If you have a rental car, it can often be a target for criminals. Dependent on where you are, this may be a common problem. Just remember never to stop for anyone unless it is a police car and don’t get out of your car unless it is life or death. If you have an accident, deal with it as you would in the UK. Always obtain the other drivers details and wait for help or the police if necessary. Getting to know the local road laws will ensure you’re staying safe on the road as much as possible. If you don’t feel confident, get some extra lessons, or alternatively read some of the local Highway Code.

Local Customs and Laws

One of the most important things you can do when arriving in a new country is familiarise yourself with the emergency number. Your new country will have its own equivalent of 999 and you should learn this as soon as you arrive, on the off chance that you may need it. Also make sure that any family members with you know the number. It is often a good idea to locate your local police station and to get their number and save it to your phone or on a piece of paper near your house phone. Often, contacting the local police office can be used instead of the emergency number. Many countries will have various choices of emergency services and you should research which is best suited to you and your location. Get to know your new neighbours, explain to them you’re new to the area and local laws. Often, having neighbours who will keep their eyes and ears open for you is as good as expensive home security. Obviously, if you can afford this however you should get it.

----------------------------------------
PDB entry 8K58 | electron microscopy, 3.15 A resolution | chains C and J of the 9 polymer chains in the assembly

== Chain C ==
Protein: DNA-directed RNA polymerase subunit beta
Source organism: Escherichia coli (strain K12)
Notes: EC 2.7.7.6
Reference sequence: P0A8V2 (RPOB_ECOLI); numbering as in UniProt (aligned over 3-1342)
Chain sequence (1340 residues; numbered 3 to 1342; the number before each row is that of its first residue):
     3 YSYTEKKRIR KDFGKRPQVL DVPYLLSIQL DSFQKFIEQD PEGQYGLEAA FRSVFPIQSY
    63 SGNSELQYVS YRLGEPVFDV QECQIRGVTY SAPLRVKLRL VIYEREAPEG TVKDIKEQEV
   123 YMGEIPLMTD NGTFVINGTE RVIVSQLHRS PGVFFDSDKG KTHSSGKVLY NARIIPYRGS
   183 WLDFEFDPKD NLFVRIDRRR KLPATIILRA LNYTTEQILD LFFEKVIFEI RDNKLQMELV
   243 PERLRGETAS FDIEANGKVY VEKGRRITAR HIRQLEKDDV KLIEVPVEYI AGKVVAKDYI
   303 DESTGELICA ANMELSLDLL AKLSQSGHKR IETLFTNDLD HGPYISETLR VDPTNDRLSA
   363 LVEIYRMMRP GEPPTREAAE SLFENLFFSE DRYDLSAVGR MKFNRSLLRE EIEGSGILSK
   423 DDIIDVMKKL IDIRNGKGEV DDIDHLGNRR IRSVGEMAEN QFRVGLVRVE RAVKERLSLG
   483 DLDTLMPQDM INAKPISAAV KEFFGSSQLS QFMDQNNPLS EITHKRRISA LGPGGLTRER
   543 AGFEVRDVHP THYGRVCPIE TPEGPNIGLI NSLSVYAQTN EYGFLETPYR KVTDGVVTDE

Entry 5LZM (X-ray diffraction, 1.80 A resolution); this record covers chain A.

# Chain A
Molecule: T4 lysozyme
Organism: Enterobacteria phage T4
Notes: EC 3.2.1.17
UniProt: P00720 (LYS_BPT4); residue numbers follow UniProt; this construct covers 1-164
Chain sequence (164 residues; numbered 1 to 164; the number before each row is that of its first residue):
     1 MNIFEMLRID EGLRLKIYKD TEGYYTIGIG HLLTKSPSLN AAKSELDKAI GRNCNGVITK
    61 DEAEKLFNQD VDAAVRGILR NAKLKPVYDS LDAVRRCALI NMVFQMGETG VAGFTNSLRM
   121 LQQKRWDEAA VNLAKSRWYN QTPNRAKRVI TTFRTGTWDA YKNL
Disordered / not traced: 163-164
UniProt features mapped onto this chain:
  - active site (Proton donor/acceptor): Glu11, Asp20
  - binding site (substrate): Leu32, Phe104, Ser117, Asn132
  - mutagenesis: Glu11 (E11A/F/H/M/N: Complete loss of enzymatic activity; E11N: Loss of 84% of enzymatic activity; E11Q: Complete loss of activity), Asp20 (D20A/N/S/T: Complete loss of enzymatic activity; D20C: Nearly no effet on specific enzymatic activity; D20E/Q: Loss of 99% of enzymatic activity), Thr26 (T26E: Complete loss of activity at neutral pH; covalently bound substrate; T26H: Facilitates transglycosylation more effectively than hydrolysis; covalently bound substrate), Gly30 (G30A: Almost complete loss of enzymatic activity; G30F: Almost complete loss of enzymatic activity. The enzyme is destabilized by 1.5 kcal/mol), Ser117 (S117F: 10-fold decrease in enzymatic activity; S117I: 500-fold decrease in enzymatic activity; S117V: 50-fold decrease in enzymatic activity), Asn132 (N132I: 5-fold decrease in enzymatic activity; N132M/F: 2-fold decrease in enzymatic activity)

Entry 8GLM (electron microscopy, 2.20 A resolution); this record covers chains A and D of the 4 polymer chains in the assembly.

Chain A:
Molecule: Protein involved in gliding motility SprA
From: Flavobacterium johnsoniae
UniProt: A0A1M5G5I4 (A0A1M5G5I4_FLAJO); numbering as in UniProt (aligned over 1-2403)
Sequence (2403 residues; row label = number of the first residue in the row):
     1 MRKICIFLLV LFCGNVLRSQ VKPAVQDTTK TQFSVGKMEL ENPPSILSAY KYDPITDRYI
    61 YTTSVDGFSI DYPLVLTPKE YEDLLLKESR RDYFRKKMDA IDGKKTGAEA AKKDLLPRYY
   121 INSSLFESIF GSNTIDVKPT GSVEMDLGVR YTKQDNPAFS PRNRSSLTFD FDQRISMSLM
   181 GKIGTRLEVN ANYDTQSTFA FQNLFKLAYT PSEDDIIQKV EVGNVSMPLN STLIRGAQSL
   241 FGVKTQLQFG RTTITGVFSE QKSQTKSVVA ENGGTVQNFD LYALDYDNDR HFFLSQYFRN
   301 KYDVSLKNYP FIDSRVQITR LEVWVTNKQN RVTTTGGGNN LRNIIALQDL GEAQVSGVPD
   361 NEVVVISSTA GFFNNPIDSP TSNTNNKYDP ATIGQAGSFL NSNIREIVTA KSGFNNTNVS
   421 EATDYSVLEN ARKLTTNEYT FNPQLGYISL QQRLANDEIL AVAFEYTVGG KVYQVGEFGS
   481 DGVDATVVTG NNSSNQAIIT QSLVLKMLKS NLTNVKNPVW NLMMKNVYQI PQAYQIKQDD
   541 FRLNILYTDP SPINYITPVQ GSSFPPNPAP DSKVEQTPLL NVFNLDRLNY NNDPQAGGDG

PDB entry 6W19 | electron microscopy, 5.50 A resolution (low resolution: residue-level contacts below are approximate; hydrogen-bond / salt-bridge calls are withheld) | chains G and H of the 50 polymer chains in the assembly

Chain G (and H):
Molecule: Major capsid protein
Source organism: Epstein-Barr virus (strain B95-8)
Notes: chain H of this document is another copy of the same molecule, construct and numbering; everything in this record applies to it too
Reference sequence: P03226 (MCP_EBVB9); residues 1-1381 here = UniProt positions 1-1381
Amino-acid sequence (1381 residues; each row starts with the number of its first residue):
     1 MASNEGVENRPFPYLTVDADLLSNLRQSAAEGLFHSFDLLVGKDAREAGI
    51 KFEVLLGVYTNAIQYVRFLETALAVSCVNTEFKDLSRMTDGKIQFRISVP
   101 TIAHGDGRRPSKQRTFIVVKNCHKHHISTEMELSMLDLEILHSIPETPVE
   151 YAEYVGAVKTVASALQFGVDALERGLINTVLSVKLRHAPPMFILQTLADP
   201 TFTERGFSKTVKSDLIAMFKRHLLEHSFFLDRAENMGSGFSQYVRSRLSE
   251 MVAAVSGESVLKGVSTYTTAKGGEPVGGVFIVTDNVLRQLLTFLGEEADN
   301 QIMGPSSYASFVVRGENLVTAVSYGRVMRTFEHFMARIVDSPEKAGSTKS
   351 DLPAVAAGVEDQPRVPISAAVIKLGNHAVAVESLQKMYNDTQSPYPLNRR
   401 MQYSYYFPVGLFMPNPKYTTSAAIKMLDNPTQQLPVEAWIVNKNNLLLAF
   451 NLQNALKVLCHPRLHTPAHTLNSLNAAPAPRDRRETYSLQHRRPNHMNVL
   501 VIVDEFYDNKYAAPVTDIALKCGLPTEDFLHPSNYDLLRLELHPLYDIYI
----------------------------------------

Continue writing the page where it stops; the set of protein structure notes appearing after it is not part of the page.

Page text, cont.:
Anything that will give you peace of mind is a good investment. Ultimately following the same rules as you do in the UK will be of most benefit to you.